As a fan of Pusha, I was definitely concerned about the social media dragging that was about to take place, and Drake’s Thanos-like power certainly hit the web like a hay-maker with people immediately assuming the battle had ended convincingly.
The two things this showed were very simply that 1) Drake is still very sensitive to his writing claims, and that 2)if and when he wants to, he (and maybe the OVO sweatshop) are capable of getting to these hard-nosed bars when needed.
While it hurt to watch one of my favourite artists get absolutely rolled over, it was definitely a much-needed moment of pride in my city and a music scene that is sometimes criticized for legitimacy and toughness. Kudos to Drake for the quickness and authenticity behind this fire diss.
And if you grew up in Toronto, you can appreciate how fire the title is.
More importantly, Duppy Freestyle (although we may never know who truly wrote it), definitely gives Drake critics a moment of relaxation where they can anticipate that his upcoming album “Scorpion”, should bring multiple dimensions of this seasoned artist, who has yet to miss a step in a battle with one of the greatest lyricists to touch the mic.
Courtesy of Flickr – musicisentropy
Pusha-T Responds on “The Story of Adidon”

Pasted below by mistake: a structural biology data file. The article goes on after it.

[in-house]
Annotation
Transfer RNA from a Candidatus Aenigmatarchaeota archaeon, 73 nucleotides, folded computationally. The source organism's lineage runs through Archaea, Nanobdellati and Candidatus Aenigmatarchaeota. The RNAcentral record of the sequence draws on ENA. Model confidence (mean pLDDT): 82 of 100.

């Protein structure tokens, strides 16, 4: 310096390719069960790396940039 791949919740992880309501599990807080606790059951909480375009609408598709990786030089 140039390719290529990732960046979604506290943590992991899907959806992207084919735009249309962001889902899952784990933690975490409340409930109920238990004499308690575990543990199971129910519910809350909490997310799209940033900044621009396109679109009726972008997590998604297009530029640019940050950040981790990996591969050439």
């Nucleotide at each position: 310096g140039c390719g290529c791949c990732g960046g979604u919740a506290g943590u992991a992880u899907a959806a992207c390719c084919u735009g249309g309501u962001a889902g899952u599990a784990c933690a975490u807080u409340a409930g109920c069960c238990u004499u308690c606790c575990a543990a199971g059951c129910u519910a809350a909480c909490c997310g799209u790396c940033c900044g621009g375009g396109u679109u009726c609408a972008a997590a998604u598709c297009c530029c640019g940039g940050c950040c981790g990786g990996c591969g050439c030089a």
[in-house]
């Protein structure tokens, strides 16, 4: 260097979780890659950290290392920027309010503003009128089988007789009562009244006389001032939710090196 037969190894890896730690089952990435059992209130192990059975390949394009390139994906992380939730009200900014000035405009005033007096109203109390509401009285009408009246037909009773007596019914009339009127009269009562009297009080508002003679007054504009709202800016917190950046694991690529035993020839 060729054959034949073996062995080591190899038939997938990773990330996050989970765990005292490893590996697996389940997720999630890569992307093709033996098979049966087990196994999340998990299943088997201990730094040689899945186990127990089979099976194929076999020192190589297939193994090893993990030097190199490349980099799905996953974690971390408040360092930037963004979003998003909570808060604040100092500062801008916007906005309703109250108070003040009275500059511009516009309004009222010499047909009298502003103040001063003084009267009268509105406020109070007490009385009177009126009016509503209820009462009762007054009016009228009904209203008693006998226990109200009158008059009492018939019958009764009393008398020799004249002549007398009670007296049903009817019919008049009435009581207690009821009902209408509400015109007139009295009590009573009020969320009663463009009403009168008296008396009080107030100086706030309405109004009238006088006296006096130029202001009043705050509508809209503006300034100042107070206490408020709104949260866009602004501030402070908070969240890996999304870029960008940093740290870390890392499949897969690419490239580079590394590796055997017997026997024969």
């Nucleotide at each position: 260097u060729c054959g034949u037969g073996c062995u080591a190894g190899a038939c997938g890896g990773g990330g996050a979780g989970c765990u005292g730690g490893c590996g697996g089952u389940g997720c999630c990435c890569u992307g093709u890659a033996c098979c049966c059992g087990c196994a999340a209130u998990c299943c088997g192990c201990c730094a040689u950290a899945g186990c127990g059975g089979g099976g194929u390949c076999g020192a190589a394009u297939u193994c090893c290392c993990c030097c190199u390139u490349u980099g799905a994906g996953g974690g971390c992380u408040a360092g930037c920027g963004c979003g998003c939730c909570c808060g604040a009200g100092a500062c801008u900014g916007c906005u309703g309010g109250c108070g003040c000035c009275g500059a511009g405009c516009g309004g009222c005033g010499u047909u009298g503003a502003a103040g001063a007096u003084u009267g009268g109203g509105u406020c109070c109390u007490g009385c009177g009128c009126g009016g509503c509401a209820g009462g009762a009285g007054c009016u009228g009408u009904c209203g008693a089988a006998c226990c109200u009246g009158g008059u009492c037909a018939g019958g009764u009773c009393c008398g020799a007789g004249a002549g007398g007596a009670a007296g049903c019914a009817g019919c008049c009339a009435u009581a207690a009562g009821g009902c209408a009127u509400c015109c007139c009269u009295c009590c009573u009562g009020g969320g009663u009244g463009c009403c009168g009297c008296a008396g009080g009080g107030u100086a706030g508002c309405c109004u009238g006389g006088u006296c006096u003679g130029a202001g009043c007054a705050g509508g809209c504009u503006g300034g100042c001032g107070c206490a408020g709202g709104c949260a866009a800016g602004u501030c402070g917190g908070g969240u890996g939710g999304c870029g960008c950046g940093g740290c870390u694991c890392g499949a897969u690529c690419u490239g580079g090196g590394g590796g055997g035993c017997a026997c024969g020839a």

Yes indeed, he responded, and at this point my inner-conspiracy theorist is beginning to think this is a show that benefits marketing for both artists.
Needless to say, Pusha’s response, which is rapped over Jay-Z’s “Story of OJ” is pure heat. Bars aimed at Drake’s secret child with a porn star, his parents, and his legitimacy to culture, shoot through this track as Pusha-T avoids the same mistake that got Meek Mill abvsolutely washed in 2015 – failing to reply.
So where does this leave us exactly?
In a great place! Hip-hop brings a sport-like aggression to musical art, and both artists are pushing the greatness out of each other. As a fan, no longer am I concerned with a team or squad. Rather I, and you all, should soak up the moment and enjoy our modern day rap heroes, whipping their capes, and pulling down their masks for such epic albums and even better showdowns.